The building was designed by Rafael Vi?oly, an architect from Uruguay whose other works include Tokyo International Forum, the Cleveland Museum of Art, and the Abu Dhabi campus for New York University. In this project, Vi?oly faced a particular challenge because his plans had to mesh with I.M. Pei's innovative 125-foot-high John F. Kennedy Presidential Library and Museum, which would be next door.

By design, the institute will have a lower profile than the nine-floor presidential library. The institute will be largely a single-story square structure, with a black or dark-blue glass-like second floor rising from the center, adding height and stateliness to the model of the Senate floor.

"I think what he saw as the mission of this building was to complement and not compete with I.M. Pei's design of the presidential library," Meade said.

The design for the Senate institute echoes some elements from the presidential library. The institute will be predominantly white, like the library, and it has some of the same boxy and triangular shapes found on the lower floor of the presidential museum. The black or dark-blue glass material on the second floor of the institute will be a modest reflection of a much grander feature of the library, the 115-foot-high glass-and-steel pavilion that faces Dorchester Bay.

At the dedication of the presidential library in 1979, Senator Kennedy described his brother's museum as, "a lighthouse bearing witness to Jack's truth that America at its best can truly light the world."

"He and I had a special bond, despite the 14 years between us," Senator Kennedy said. "When I was born, he asked to be my godfather. He was the best man at my wedding. He taught me to ride a bicycle, to throw a forward pass, to sail against the wind."
More pics here.
 

Shepard

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Columbia Point is like our own little creepy slice of Brazilia.
 

Beton Brut

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Rafael Vi?oly also designed the new Convention Center; failing to mention that is sloppy journalism.

Is it political to wonder if the building will include a replica of the Dike Bridge?
 

briv

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Ha. Looks like a big box store.
 

statler

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Seriously. Just slap a Best Buy sign up there, no one will know the difference.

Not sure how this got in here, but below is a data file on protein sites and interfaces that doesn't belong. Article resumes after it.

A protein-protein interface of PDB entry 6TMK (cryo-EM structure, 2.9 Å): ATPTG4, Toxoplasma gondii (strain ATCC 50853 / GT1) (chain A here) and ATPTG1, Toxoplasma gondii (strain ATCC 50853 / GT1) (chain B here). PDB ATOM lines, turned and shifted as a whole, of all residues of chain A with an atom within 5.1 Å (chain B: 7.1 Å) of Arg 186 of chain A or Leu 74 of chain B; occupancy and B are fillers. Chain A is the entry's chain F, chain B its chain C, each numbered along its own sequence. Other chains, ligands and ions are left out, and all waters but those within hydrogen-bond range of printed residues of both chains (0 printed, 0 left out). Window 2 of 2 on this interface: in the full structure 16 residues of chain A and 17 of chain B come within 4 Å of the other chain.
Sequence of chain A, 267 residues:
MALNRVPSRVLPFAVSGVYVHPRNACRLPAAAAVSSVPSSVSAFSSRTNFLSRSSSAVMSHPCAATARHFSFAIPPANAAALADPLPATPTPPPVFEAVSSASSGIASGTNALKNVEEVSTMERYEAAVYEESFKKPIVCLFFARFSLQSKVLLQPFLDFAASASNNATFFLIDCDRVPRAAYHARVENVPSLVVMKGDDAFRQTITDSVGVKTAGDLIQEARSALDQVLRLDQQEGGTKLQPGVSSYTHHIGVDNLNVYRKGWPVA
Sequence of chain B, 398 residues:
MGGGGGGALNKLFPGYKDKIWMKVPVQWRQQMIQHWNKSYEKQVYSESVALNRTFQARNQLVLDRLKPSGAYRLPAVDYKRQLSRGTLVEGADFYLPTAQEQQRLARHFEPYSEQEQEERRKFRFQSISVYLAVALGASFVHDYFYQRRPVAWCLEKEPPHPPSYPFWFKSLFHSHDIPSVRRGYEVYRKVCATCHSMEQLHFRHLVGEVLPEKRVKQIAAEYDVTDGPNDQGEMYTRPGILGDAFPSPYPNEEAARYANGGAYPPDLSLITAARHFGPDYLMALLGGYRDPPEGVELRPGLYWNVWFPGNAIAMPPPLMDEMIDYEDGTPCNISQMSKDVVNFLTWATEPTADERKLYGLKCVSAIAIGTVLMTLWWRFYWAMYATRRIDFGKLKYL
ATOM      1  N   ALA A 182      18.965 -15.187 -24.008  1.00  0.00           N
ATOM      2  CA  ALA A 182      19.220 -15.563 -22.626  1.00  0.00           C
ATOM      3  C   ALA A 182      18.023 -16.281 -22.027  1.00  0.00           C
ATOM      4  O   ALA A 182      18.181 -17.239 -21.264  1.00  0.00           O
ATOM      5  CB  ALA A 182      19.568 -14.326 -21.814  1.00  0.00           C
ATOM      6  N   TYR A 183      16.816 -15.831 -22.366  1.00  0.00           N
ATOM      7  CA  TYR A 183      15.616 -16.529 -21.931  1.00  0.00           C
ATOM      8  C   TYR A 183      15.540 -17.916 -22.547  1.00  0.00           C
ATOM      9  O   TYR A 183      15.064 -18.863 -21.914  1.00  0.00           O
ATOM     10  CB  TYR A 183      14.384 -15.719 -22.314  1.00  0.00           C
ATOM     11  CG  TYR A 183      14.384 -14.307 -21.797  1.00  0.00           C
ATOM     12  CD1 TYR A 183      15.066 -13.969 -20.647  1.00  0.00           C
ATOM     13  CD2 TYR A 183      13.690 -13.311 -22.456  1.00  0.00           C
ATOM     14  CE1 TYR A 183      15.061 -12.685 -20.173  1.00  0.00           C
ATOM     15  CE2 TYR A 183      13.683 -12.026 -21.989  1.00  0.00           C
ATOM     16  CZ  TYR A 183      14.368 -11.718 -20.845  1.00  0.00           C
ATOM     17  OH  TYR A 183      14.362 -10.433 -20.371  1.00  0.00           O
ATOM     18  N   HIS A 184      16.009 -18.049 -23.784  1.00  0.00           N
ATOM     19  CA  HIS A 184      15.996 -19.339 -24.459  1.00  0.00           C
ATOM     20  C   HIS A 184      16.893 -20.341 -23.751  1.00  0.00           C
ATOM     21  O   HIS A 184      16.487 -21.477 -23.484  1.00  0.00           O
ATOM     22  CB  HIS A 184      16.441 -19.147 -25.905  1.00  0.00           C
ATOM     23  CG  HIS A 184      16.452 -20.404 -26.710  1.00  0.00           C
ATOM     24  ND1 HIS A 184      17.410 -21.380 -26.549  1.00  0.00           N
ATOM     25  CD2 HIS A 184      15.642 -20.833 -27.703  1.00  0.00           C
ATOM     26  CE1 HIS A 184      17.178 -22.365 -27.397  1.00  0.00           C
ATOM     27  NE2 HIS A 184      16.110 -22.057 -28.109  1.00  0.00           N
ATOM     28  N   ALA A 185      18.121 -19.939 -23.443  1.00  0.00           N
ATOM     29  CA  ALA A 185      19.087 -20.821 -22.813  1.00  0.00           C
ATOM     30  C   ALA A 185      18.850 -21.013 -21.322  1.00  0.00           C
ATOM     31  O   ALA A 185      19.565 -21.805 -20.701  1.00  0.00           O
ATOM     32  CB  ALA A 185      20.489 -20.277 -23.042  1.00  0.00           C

kmp1284

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What was the model, his favorite case of scotch?
 

bdurden

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It literally turns it's back to the waterfront.
 

GW2500

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This design is simply unexceptable, its a wharehouse.. Did the Kennedy estate approve this design?
 

mass88

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Say what you will about the design of this thing, I can see this becoming a solid addition to Boston's attractions. You can go and see the real thing in D.C., but it has a stuffy and rushed feel to it. Here you will get to see a replica and take your time. I like the idea of it.
 

Shepard

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The idea feels only half thought-through. Why should the Edward Kennedy Institute host a replica of the Senate with information on every senator and on every debate? How does this cement UMass Boston's position as a mecca of research? What does this have to do with Boston, MA, where it will be located? Who will go here aside from Middle Schools desperate for a new field trip destination?

And then there's the design... when I said above "Brazilia" I was obviously being very generous. But I don't think any other confined supposedly urban area is designed around the automobile with so much asphalt, needless parkland, and free-standing "ionic" structures.